Post-college Happiness happened.  There was a group of us who went to see Todd Solondz' Happiness.  I loved Welcome to the Dollhouse, his previous film, and this one was getting rave reviews.  It's possibly the bleakest film ever made.  None of us liked it.  Obviously, it made an impact, but I still don't like the movie.  And, apparently, neither did the audience.  It wasn't just one or two people who left.  It was a steady stream of people.  It was like each successive person was going, "I just sat through that scene, so I should be good.  Oh, crap!  I'm out!"  And it wasn't just any one scene that got people out of the theater, it was the movie itself.  Again, those people were smarter than we were.

By far, the most dramatic exit came during City of God.  This is an amazing film that follows a group of kids living on the streets of Rio de Janeiro.  Some aspire to a better life, and some just aspire to live.  It's legitimately a great film.  In a movie filled with scenes that would bring lesser people to their knees, there is an astonishingly tense scene where a little kid (6 years old or so) is holding a gun, all ready to shoot.  There was a guy in the theater who literally jumped out of his seat and ran out.  My buddies and I looked at each other, shrugged our shoulders, and nodded in silent agreement.  No judgment, dude.  I get it.

How about The Aristocrats?  It's a documentary about the filthiest joke ever.  It's not a funny joke, but the idea is that comedians use its template to one up each other in debauchery.  My buddy Kevin and I went to see it at the Cedar Lee Theatre on a Monday night, so there was a pretty decent crowd.  Signs were posted throughout the entire theater telling patrons that The Aristocrats was Unrated, and no children under 17 were permitted.  Also, the signs seemed to tell you what you were in for.  Sometimes signs don't work.  Within the first 10 minutes or so, there was a mass exodus of people.  I feel that it was about twenty people or so who fully underestimated what they were in for, and made a mad dash for the exit.  But after that initial rush, not a single person left after that.  We were the ones who knew what we paid for.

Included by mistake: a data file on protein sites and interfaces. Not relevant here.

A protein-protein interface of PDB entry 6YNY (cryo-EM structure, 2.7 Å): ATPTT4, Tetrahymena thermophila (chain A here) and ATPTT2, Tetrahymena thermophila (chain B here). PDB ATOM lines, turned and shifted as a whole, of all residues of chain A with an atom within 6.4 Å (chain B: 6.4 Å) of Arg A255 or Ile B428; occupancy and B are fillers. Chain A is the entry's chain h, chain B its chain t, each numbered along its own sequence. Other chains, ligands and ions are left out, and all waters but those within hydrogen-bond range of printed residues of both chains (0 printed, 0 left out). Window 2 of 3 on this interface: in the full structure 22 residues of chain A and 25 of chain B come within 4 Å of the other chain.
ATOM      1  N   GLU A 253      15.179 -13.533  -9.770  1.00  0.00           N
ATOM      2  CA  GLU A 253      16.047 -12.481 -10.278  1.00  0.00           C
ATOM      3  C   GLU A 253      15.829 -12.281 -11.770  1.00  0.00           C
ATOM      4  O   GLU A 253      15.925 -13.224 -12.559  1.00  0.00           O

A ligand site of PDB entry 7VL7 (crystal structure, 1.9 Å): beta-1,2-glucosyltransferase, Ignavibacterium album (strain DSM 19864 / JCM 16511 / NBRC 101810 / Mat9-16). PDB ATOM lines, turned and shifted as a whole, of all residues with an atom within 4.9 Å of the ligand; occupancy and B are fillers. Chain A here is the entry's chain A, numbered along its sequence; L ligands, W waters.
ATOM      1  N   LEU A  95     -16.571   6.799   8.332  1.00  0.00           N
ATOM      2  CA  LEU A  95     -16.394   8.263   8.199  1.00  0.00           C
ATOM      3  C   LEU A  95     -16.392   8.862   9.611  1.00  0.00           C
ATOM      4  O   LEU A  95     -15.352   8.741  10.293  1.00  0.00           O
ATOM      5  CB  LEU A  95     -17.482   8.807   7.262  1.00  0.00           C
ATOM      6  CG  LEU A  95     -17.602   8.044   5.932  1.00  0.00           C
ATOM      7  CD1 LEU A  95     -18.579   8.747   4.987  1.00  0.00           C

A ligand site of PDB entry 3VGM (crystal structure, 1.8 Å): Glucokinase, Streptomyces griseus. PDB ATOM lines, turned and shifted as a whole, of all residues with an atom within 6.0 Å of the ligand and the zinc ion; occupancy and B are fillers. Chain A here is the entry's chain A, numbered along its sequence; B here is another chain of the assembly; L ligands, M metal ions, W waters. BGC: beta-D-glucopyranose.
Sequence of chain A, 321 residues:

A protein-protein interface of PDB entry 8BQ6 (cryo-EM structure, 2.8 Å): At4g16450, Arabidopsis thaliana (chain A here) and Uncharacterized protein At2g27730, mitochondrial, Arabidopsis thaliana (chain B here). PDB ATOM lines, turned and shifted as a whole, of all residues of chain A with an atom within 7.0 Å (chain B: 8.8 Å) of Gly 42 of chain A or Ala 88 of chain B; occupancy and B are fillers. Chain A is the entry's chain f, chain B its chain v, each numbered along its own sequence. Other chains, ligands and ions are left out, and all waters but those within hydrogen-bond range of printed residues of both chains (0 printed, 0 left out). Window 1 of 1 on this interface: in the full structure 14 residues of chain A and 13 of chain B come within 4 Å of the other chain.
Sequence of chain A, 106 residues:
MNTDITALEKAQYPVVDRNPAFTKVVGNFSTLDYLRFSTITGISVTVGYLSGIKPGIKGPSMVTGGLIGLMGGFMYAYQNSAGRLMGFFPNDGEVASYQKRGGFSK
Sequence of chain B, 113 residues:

One of the weirder walk-outs was during the film Compliance.  This is a staggering piece that would seem  fantastic if the reality it was based on wasn't so incredible.  It's about a fast food worker who's sequestered from the other employees because a guy on the phone, identifying himself as a cop, says she's been stealing from the register.  He has the manager search her, and more.  It's shocking, depressing, and jaw-dropping.  A few people left as the movie went on.  But most interestingly was the couple in front of me.  At a certain point in the movie, she got up, whispered something to her companion, and left.  He stayed and she never came back.  I had never seen anything like that before...

Until it happened to me.  The movie was A Walk Among the Tombstones, the film adaptation of Lawrence Block's novel starring Liam Neeson.  The subject matter is dark, the movie is grimy, and the buddy I went to the movie with was clearly getting uncomfortable as the movie was going on.  And just as the movie was getting to its darkest point, he got up, said, "Sorry" and left.  I didn't know what to do.  Do I follow?  Do I stay?  Was he coming back?  Was he really gone?  I stayed.  The movie, from that point on, got considerably less bleak, but he wasn't coming back.  I didn't blame him for leaving, and he didn't blame me for staying.  It was just one of those things. 

People have their own thresholds for movies.  I know people who've left a movie because they thought it was boring.  I know others who've left because they thought the movie was bereft of any merit.  I'm not really a fan of those excuses, but I understand them.  I'd just prefer to see someone get so upset or pissed at the film that they have to leave.  I want the movie to provoke them.  That makes things fun.  Out of the movies I've seen people walk out of, they're all challenging, but only two of them are ones I hated.  But the others are what I would consider "good."  As a spectator, I guess I just like seeing what's pushing people's buttons.